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Back to Basics: 4 Earthquake Safety Tips

Apr 19, 2024 | Public | 0 comments

Back to Basics is an article series that highlights important but possibly overlooked information facilities management professionals should know. 

While some Americans may think earthquakes only happen in California and Hawaii, a recent earthquake in the Northeast and its aftershocks—the biggest earthquake in the area since 1884—prove earthquake preparation is important for everyone, including facilities managers and their employers.

According to the New York Post, the 4.8-magnitude earthquake shook Philadelphia, New York City, and the tristate area on April 5, originating near Lebanon, New Jersey. The U.S. Geological Survey (USGS) reported it was felt by more than 42 million people.

On April 15, WPVI noted at least 51 aftershocks rattled New Jersey after the original earthquake hit.

However, this isn’t uncommon. “[S]ince 1950, 40 other earthquakes of magnitude 3 and larger have occurred within 250km (155.34 miles)” of the New Jersey earthquake, according to the USGS.

What Are Earthquakes? defines an earthquake as a “sudden, rapid shaking of the ground caused by the shifting of rocks deep underneath the earth’s surface” and cautions that earthquakes can cause fires, tsunamis, landslides, and avalanches.

While scientists can’t predict when or where earthquakes will occur, facilities managers should work with their employers so facilities and their occupants can be protected when they happen.

Importance of Safeguarding Your Facilities

Earthquakes are natural disasters that can impact an organization’s bottom line. For example, the Federal Emergency Management Agency (FEMA) and the U.S. Department of Labor (DOL) reported that 40% of small businesses aren’t able to reopen immediately after an earthquake, and another 25% of small businesses are forced to close within a year.

However, earthquake safety is more than just providing business continuity and protection from property damage. Most importantly, it means protecting lives.

Here are four earthquake safety tips from

1. Prepare your staff: Develop a business continuity plan that spells out how you will continue to run the organization after an earthquake; create a crisis communications plan that involves identifying audiences and how to reach them, including working with the media; and make employees aware of your plan through training. Facilities managers should work with their employers to check the property’s insurance coverage and create an inventory. Staff should also have access to an emergency first-aid supply kit, a National Oceanic and Atmospheric Administration (NOAA) Weather Radio, and a cellphone weather app with real-time notifications to monitor weather conditions.

2. Check your interior spaces: Assess property in your facility that could cause damage, block exit paths, or hurt people. Strap or Velcro computer monitors, laptops, and desktop computers to desks; affix tall shelving to walls with brackets; secure tall file cabinets to the wall; and install latches to drawers and cabinets. Libraries should brace stacks to the floor and install guards for books. Artwork should be secured to walls with screws, and remember to secure ceiling fans and lights with safety cables. Also, remove all hazardous materials from the business area.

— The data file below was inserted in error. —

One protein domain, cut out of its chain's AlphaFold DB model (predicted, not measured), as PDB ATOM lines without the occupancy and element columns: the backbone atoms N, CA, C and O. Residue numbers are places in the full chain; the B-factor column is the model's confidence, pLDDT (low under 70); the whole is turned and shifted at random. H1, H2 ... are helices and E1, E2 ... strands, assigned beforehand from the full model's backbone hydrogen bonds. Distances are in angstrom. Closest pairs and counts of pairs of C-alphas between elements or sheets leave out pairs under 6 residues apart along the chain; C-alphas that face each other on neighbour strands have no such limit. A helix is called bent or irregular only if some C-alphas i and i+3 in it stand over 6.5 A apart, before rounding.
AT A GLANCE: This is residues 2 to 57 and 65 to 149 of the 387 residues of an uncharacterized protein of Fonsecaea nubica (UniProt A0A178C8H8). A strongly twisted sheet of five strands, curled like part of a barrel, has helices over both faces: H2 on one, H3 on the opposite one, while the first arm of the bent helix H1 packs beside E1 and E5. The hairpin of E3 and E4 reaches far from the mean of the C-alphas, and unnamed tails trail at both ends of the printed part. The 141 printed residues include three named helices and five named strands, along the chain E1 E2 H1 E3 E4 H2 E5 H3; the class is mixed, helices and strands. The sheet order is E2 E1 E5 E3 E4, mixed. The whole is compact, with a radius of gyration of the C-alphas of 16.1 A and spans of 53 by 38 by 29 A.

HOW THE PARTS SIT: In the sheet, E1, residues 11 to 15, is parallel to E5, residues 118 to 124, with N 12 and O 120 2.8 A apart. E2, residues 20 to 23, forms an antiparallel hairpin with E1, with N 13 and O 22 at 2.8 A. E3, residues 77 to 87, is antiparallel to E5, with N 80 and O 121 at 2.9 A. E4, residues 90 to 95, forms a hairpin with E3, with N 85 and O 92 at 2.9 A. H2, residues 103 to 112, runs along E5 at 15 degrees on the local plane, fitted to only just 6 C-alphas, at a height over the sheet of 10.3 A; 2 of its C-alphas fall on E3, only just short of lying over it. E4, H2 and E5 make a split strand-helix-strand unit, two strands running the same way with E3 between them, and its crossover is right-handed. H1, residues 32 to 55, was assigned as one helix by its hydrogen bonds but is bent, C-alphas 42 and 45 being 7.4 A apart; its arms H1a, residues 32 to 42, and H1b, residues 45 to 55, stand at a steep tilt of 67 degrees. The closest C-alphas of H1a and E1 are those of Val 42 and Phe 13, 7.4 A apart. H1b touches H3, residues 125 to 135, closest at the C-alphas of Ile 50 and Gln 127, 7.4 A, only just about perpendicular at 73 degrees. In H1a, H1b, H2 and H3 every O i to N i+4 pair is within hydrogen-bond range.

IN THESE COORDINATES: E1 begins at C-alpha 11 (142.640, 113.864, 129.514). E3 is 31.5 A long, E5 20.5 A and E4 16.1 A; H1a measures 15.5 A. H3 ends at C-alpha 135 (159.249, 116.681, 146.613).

3. Assess utilities and critical components: As for nonstructural earthquake mitigation strategies, check to see if your facility’s built-in partitions and walls are bolted to the building. Be sure to secure the water heater by strap-wrapping it and bolting it to the wall with studs. Consider installing protective film coverings over windows and anchoring and bracing suspended light fixtures, suspended T-bar ceilings, air compressors, piping, and automatic fire sprinkler pipes and heads. Anchor heating, ventilation, and air conditioning (HVAC) equipment and ducts, and reinforce free-standing walls and fences, exterior signs, and roof parapets. Bolt and secure propane and fuel tanks in place, as well.

4. Review your building structure: Facilities managers should first seek the assistance of a structural engineer or design professional to evaluate and design earthquake mitigation measures. Specifically, they should ensure basic building materials are secured and reinforce unreinforced concrete, masonry, and soft story construction materials, as well as cripple walls. Unreinforced brick elements in the building and facades should also be reinforced, and if your facility has concrete tilt-up construction without an anchored roof system, the roof system should be anchored to the walls. Finally, ensure walls that aren’t bolted to the foundation are bolted.

Learn More

For more tips to help you prepare for any type of emergency, including earthquakes, check out “How Facilities and Security Can Work Together for Emergency Preparedness” and “What Should Be in Your Facility’s First-Aid Kit” on Facilities Management Advisor.

The post Back to Basics: 4 Earthquake Safety Tips appeared first on Facilities Management Advisor.


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